Pluronic-based Nanoparticles as as novel DNA transfection vectors
This project is focused on the design of new non-viral DNA transfection vectors based upon neutral polymers that are non-toxic, are easily cleared from the body, and are biodegradable in the environment. This will be accomplished through a systematic determination of nanoparticle properties known to be important considerations for the design of non-viral transfection systems, and by correlating the results of these physicochemical studies with assays of transfection efficiency and gene expression. This will ultimately provide us with a detailed understanding of which properties provide the most insight into the design of more effective, new formulations. The eventual goal of our work is to apply our newly designed delivery systems to a gene therapy treatment for ovarian cancer, which is now the fourth leading cause of all cancer-related deaths.
Gelatin Nanoparticles for Gene Therapy Applications
Derivatives of gelatin will be examined for their ability to form nanoparticles suitable for DNA transfection and application to gene therapy. Gelatin is a natural amino acid polymer, derived from collagen, and is commonly used in pharmaceutical products due to its biocompatibility. Nanoparticles will be formulated from the modified gelatin derivatives, DNA, pluronics, and other excipients and applyed to our ongoing projects investigating new therapies for ovarian cancer.
Self-Emulsifying Drug Delivery Systems (SEDDS)
Self-emulsifying drug delivery systems (including both self-microemulsifying (SMEDDS) and self nanoemulsifying systems (SNEDDS) are of great interest as candidate formulations for the delivery of low solubility drugs. Self-emulsifying systems and in particular, microemulsions, are of extreme interest due to their small particle size and ability to self emulsify upon gastric contact, alleviating solubility and bioavailability issues.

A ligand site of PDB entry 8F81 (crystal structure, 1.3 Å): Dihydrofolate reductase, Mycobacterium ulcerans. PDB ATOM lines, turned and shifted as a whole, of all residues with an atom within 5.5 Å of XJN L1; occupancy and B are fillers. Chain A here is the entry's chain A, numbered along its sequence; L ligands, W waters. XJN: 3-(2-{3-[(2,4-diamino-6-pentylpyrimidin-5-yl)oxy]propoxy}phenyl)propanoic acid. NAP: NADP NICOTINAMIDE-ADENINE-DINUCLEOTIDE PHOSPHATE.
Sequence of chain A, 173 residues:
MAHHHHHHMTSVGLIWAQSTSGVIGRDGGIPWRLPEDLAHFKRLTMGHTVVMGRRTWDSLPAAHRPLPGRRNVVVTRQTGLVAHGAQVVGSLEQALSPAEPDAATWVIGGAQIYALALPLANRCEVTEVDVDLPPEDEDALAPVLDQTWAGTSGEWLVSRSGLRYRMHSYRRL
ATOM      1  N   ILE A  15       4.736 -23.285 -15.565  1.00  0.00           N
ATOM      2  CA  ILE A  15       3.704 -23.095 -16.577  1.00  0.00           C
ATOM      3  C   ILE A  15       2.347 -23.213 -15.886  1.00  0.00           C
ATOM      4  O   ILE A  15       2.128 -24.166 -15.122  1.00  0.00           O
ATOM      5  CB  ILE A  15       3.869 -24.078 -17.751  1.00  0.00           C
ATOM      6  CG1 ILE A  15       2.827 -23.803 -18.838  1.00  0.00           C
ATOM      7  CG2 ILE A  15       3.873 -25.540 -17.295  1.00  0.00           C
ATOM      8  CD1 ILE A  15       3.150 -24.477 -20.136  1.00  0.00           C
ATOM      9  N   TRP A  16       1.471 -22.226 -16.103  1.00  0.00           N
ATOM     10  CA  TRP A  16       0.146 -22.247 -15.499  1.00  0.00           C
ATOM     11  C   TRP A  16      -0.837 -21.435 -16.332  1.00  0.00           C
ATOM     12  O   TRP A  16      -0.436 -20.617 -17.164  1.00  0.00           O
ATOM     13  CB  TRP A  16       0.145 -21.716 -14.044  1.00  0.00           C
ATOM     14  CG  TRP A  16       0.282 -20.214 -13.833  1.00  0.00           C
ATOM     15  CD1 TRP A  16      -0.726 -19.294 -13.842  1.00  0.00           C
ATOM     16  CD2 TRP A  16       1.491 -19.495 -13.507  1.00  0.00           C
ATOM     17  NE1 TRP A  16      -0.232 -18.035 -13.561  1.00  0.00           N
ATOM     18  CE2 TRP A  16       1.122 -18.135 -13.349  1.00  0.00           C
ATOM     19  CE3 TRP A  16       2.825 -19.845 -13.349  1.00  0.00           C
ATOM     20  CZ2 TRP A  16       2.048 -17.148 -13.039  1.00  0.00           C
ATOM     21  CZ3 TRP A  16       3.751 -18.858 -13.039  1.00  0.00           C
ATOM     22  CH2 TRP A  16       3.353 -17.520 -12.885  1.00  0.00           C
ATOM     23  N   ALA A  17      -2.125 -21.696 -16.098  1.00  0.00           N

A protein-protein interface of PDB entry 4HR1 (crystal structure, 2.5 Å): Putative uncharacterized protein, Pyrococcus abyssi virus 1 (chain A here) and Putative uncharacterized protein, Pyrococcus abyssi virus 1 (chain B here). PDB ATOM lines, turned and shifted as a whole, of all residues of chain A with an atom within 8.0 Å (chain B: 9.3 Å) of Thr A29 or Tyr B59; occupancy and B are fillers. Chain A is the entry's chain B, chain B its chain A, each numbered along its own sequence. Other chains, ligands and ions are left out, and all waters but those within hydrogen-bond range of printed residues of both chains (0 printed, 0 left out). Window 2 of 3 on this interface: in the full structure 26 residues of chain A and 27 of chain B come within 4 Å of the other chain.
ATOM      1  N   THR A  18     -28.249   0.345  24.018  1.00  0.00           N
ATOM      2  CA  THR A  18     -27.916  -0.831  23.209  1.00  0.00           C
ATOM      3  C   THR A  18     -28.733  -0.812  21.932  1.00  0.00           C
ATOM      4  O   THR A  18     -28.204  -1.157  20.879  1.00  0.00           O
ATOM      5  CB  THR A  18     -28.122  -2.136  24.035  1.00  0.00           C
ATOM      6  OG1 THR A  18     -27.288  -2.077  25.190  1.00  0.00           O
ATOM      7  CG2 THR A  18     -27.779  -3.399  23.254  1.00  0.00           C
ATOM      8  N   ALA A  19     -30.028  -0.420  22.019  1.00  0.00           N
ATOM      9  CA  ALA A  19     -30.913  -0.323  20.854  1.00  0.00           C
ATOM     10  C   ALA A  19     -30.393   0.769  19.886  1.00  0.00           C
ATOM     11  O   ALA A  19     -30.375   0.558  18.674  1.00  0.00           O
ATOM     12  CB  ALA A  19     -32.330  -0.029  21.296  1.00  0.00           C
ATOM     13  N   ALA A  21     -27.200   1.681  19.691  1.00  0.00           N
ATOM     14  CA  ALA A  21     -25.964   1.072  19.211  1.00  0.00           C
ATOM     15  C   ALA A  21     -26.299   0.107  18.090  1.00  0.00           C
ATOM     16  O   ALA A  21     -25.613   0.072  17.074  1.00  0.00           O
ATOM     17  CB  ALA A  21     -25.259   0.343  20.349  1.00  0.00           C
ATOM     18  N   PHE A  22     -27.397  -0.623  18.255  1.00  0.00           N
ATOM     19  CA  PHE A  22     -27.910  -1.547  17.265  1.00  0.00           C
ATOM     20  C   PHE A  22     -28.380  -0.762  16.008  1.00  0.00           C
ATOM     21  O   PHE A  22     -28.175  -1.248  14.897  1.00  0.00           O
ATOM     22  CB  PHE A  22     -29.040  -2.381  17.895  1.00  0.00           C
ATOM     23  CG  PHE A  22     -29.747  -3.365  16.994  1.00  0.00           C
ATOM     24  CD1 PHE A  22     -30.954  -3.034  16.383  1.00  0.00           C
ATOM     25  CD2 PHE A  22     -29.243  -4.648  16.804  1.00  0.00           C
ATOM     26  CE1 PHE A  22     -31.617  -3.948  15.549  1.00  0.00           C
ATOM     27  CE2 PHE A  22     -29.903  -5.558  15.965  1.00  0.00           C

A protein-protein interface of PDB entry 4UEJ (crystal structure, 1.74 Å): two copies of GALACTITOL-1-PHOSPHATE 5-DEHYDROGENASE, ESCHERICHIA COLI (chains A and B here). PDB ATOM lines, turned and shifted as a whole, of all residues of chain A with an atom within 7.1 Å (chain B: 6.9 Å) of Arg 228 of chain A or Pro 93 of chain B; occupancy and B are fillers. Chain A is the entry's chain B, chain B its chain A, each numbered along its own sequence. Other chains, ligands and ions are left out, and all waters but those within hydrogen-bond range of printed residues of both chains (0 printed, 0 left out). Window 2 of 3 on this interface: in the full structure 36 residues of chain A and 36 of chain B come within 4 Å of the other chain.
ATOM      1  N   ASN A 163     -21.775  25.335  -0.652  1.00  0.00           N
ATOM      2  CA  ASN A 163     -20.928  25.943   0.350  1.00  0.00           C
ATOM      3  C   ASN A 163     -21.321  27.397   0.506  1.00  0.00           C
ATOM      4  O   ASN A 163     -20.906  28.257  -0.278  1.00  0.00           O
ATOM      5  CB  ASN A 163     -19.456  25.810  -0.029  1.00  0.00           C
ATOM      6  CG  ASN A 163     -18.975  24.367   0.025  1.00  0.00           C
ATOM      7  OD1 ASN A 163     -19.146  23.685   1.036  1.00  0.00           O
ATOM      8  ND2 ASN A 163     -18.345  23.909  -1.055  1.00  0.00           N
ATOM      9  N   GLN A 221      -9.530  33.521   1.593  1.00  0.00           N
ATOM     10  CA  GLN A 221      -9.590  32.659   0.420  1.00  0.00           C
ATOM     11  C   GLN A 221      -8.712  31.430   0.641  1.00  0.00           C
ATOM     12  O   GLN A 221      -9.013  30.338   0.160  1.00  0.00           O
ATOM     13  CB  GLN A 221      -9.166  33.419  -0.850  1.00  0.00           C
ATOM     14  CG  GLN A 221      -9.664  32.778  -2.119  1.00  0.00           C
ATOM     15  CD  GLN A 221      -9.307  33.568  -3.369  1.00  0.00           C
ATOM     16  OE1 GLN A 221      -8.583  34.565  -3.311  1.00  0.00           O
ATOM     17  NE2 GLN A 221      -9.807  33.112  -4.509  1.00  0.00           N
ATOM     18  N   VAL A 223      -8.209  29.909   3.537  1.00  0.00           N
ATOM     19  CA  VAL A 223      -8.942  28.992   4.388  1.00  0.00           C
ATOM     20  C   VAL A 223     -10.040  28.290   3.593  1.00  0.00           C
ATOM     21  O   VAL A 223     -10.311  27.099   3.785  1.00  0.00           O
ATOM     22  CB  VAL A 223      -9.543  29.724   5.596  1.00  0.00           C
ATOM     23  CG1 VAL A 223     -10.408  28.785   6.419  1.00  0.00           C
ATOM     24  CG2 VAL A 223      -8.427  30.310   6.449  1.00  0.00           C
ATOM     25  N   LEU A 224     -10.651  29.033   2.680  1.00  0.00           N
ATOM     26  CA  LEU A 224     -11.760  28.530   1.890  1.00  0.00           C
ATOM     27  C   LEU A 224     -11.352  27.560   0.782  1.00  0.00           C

Gold Nanoparticles for Prostate Cancer Treatment
We are examining the application of targeted gold nanoparticles for the treatment of prostate cancer. Gold nanoparticles will be functionalized with an extract from Green Tea, which has shown an affinity for prostate tumor cells. Various effects of the gold nanoparticles on radiation therapy (radiosensitization, thermal sensitization, etc.) will be examined using cell viability assays prior to moving to in vivo testing.
This project is a partnership between our lab, Grand River Hospital, and the Ontario Veterinary College. For more information about this research and the research team, please visit:
Cucurmin loaded gold nanoparticles (above)
Langmuir Monolayer Studies of Model Cellular Membranes - Optimization of Drug Delivery Systems
Using our CFI funded Brewster's Angle Microscope and Infrared Reflected Absorbance Spectrometer systems, we are conducting studies of model cellular membranes, and how the organization of the lipid components of these membranes are disrupted upon exposure to surface active components of drug delivery systems. This information will allow us to design better formulations, particularly for systems under investigation for gene therapy applications.